The game is on

28th June, 2007 with responses from kyb and John

Think of a game. Now, it's likely that the game you've thought of has these three characteristics:

  1. a winner
  2. a loser
  3. an end

A critical point seems to be that until the end of the game there is neither a winner or loser. For example, it makes sense to say "who won the 1997 boat race?"; yet it makes no sense yet to ask "who won the 2097 boat race?".

Now, imagine a game with the following characteristics:

  1. it only ends when the last player leaves
  2. players can play individually and in any number of teams at the same time, and can change teams at any point
  3. players time in the game is finite
  4. players can be actively removed from the game
  5. most teams take the removal of a member very seriously
  6. a losing team always gets another move, even if a proxy carries it out.

It's very difficult to see how one could ever win such a game, or in fact what winning would even mean in such a context.

Now, lets take a specific example of a specific game that most people would characterise with the fist list: a World War I. It seams to fit, there was a winner, a loser, and an end (11 November 1918). Except it didn't, the loser's kept on living and got another move: World War II. All real life conflicts like war, terrorism, gang warfare, or a dispute with your neighbour, are actually of the second type of game, not the first.

Which is unfortunate really; just when the winner basks in glory the loser makes another move. Pity the winner.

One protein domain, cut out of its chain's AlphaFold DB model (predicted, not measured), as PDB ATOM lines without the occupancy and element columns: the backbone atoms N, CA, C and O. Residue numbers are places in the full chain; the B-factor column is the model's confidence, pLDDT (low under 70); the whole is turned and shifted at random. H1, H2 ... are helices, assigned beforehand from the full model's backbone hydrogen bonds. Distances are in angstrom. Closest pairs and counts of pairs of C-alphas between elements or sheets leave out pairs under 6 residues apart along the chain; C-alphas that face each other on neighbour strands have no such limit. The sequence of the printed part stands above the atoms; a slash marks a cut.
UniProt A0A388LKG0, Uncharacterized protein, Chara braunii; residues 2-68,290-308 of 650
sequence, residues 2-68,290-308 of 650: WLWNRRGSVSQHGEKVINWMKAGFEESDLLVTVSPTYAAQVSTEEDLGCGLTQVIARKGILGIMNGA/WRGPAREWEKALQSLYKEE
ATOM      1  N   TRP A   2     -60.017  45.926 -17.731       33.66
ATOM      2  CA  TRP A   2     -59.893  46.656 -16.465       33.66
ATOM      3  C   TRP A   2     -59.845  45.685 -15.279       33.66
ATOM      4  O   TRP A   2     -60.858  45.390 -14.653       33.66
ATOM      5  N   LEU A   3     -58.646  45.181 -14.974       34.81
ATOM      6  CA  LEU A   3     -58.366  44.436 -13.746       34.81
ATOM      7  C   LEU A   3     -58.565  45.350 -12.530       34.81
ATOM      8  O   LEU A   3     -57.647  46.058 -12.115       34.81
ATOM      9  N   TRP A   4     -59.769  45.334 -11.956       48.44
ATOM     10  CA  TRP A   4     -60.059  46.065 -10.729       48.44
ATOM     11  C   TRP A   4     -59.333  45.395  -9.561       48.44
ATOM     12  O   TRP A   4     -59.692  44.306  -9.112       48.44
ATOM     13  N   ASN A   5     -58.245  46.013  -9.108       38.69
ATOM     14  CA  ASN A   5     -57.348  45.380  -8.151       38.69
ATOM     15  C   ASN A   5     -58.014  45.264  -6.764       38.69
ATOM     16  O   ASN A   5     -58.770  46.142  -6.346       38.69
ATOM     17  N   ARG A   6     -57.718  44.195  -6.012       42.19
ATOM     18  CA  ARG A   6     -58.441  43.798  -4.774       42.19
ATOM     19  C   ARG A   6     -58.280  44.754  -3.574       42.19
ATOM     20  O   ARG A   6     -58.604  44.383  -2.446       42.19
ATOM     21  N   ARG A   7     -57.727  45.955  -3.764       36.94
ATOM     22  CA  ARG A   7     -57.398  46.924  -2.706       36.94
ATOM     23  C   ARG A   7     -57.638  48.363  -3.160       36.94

A response from kyb

28th June, 2007

Interesting, although perhaps there's not as much difference between the two types as you're implying. If Oxford lose the boat race in 2096, there'll always be another one in 2097, for them to play again - you can consider the game as a single event, in which case you should apply the same logic to war, or you can consider a game as a possibly infinite series of single events, in which case you should apply the same logic to boat races.

Though WWII grew out of the ending conditions of WWI, the people running it were completely different people, with different goals and motivations. Most of the people behind WWI did not keep on living and get another move.

I suppose though, that what makes these musings topical is that the wars in Iraq and Afghanistan started as wars against a state, and were swiftly and successfully prosecuted, and then quickly became wars against diverse guerilla groups, which are always challenging, and of all countries, the USA is particularly ill suited to them.

To win a game against guerillas, you have to make sure that every single one of your actions reduces the guerillas more than it's future effects increase them. It is possible to win, just very difficult, and not a short term proposition.

A response from John

28th June, 2007

It seems clear to me that the best strategy is to always aim to minimise the amount of loss by any and all players.

One might think that this can be simply bypassed by removing the player, however, other players not removed from the game usually see that as a personal loss.